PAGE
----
The Centers for Disease Control and Prevention (CDC) reports that most men experience significant age-related fertility decline after they reach the age of 40 yrs.
Men typically never stop producing sperm, but there is a measurable decline in sperm quality as a man ages. The World Health Organization (WHO) has a set of benchmarks, known as semen parameters, for healthy sperm, including count, morphology (shape), and motility (movement). Starting around the age of 35, men may see their semen parameters worsen.
Paternal age is among the most significant factors affecting a couple’s chance of conceiving and their pregnancy outcomes. Men over the age of 35–40 typically experience a decrease in sperm health, which affects:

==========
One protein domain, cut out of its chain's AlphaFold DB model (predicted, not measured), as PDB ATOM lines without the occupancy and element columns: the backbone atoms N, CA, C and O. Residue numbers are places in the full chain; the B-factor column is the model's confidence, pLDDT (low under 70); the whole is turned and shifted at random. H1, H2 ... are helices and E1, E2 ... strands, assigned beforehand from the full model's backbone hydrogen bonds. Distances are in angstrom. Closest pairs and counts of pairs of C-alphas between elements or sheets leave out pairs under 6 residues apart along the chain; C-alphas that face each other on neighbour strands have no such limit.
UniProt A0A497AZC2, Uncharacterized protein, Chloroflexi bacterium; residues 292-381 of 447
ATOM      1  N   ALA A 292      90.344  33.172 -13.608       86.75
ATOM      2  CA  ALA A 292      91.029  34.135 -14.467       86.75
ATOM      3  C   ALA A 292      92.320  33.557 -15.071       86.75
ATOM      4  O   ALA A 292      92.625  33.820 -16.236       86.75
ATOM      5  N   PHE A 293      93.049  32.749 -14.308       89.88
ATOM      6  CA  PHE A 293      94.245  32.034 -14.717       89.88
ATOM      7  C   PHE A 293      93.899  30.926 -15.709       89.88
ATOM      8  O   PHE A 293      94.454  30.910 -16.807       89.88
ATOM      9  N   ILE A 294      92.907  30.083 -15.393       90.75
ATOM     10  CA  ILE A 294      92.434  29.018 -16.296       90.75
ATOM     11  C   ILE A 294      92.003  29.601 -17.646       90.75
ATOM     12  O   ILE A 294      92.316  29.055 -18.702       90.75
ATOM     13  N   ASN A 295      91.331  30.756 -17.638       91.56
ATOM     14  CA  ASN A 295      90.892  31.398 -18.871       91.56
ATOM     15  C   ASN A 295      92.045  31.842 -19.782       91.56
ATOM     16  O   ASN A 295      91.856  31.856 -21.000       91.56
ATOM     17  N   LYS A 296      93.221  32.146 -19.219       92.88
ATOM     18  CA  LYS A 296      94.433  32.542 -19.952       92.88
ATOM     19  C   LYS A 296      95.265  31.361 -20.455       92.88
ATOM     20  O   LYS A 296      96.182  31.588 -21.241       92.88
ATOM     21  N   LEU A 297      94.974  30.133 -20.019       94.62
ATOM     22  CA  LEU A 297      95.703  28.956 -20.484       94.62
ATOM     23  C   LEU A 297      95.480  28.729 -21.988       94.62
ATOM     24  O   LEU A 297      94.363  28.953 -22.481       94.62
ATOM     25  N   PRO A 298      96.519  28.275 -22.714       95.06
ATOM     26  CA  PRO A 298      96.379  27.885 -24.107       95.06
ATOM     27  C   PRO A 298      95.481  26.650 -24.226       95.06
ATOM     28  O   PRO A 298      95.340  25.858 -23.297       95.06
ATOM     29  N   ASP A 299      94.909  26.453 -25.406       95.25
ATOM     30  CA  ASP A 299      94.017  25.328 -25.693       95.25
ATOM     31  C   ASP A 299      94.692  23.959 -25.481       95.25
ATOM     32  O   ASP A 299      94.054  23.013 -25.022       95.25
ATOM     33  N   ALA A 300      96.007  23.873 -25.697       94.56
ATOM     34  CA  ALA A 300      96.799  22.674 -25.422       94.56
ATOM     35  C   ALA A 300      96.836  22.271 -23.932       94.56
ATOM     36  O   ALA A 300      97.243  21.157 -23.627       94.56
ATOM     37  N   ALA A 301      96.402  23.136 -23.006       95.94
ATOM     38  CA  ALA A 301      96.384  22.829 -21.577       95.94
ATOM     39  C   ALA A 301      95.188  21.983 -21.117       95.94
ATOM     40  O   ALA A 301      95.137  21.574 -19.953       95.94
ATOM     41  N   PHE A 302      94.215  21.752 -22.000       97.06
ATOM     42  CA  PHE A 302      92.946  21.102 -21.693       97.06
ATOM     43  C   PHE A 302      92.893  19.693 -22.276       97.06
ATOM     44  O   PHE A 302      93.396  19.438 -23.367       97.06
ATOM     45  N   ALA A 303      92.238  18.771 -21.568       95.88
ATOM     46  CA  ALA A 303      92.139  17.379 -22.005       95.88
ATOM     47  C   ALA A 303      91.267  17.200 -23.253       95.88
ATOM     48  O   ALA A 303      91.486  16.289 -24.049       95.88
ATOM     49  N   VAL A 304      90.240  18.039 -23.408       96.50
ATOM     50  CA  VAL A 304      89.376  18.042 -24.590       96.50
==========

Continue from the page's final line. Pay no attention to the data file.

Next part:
- Pregnancy rates. Pregnancy rates decrease with paternal age.
- Time to conception.
- Miscarriage risk. Pregnancy loss between the 6- and 20-week gestation period increases.
- Adverse pregnancy outcomes. Pregnancies that involve a male over the age of 45 see an increased risk of birthing complications
Offspring health risks.
The probability is still generally low but can pass genetic mutations to a child and increase their chances of developing a psychological or neurocognitive disorder.
Sperm motility is expected to decrease by about 0.8% per year of age. When comparing the sperm in men between the ages 30 to 35 with men over 55, sperm motility
Studies show that sperm morphology decreases by about 0.65% per year of age.
Sperm DNA fragmentation index refers to the amount of abnormal genetic material (damaged DNA) inside a sperm. The better your sperm quality, the lower this number should be. Studies show that sperm DNA fragmentation increases by 0.3% per year of age.